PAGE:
The number of universities forced to hand back millions of pounds could double to nearly 50 next year under teaching cash reforms outlined by the Higher Education Funding Council for England.
The proposals unveiled this week have outraged vice-chancellors, who say the changes are damaging and pointless in the face of top-up fees. They could force some institutions to hand back a large part of their teaching grants while others will have to lever in more money or cut the number of student places.
The reforms, the result of changes to the funding tariff for subjects, mean that 47 institutions will find themselves exceeding Hefces limits on teaching funding for 2004-05 compared with just 20 institutions this year.
Hefce has produced a simulation of how its proposals are likely to affect institutions. It shows that around 30 universities and colleges will receive too much teaching cash, according to the rules. As a result, they could be asked to teach more students for the same money or to return the cash. Eight of the institutions each get more than £1 million more than Hefce believes they should.
Most of the institutions affected are new universities and include Hertfordshire, Coventry, Staffordshire, Thames Valley, De Montfort, Lincoln and Leeds Metropolitan - and Bradford University.
A further 17 institutions could need to shed students or lever in more cash as they are in effect underfunded per student. Many of these are old universities. They include Birmingham, Warwick, Leicester and Kent universities, plus several specialist institutions.
Universities are allowed some leeway by the funding council and can spend up to 5 per cent above or below the standard teaching resource. It is only when they fall outside this band as - according to the simulation - 47 institutions will next year that Hefce may expect action to be taken.
The proposals have angered many vice-chancellors, not simply because of the rise in the number of institutions affected but also because the reformed system would be in place for only two years until, as expected, top-up fees are introduced in 2006.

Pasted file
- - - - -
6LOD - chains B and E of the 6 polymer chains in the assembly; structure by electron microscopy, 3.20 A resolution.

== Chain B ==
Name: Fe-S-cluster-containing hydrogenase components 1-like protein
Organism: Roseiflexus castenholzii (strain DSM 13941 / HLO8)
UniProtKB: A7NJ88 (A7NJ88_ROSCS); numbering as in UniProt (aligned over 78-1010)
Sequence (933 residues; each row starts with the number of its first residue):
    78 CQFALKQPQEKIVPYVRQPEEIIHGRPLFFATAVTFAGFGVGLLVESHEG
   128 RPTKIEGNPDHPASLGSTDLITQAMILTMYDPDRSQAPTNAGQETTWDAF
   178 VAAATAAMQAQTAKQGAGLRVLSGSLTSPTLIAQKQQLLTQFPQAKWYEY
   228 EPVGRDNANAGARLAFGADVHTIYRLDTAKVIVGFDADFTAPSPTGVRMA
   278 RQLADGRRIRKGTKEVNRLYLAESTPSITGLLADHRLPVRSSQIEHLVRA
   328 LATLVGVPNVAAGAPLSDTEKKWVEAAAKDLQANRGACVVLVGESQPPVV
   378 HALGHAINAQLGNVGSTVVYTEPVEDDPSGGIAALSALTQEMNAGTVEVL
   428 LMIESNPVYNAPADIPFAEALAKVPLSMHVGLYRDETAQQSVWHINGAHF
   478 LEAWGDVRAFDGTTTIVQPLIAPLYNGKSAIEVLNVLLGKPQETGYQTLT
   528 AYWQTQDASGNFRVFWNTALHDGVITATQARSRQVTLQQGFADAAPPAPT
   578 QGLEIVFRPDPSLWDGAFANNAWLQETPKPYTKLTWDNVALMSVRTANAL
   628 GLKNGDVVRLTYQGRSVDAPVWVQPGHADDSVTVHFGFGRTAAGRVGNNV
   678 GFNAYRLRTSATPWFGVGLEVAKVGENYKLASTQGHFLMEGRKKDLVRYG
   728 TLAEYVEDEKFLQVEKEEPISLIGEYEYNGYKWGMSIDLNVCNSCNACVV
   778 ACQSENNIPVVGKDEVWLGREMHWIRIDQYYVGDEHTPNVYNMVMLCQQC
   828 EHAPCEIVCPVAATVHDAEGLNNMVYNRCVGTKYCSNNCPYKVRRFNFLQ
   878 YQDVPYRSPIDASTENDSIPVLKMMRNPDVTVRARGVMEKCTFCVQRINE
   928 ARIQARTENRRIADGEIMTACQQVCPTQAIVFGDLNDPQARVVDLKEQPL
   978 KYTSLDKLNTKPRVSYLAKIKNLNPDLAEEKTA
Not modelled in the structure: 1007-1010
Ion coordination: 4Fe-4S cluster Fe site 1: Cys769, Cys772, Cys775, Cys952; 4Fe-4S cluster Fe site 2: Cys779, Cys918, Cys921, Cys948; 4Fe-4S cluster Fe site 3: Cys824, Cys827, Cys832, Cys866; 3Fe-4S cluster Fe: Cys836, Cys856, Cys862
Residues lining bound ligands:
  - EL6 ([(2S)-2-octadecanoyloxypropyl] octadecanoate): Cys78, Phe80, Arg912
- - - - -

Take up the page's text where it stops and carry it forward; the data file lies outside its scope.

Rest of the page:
Hefce already plans to hold another review of teaching funding next year, which will include projections of top-up fee income.
Under the latest reforms, the University of Central England will see its teaching funding rise from 2.4 per cent above standard resource this year to just outside the tolerance band at 5.3 per cent next year. It could be asked to hand back grant money or recruit more students.
Vice-chancellor Peter Knight said: "Hefce has completely lost the plot and is showing no sign whatsoever of any strategic thinking. It is proposing a radical overhaul of teaching funding and is thinking of introducing a new system that will run for just 24 months until the government's new fees system is introduced."
Kent University will fare even worse, with its funding dropping from 4.8 per cent below standard resource to 7.1 per cent under.
Vice-chancellor David Melville said: "It is a ridiculous situation. There are two ways of dealing with it: Hefce can give us more money or it will have to take student numbers off us, which is unthinkable, given that we got 10 per cent of the total additional student numbers available for this year and that widening participation is one of our great strengths."
A spokeswoman for Universities UK said: "We need stability in the sector not difficult-to-manage further change, particularly in light of the significant recent year-on-year funding shifts, and also to facilitate institutions' preparation for differential fees."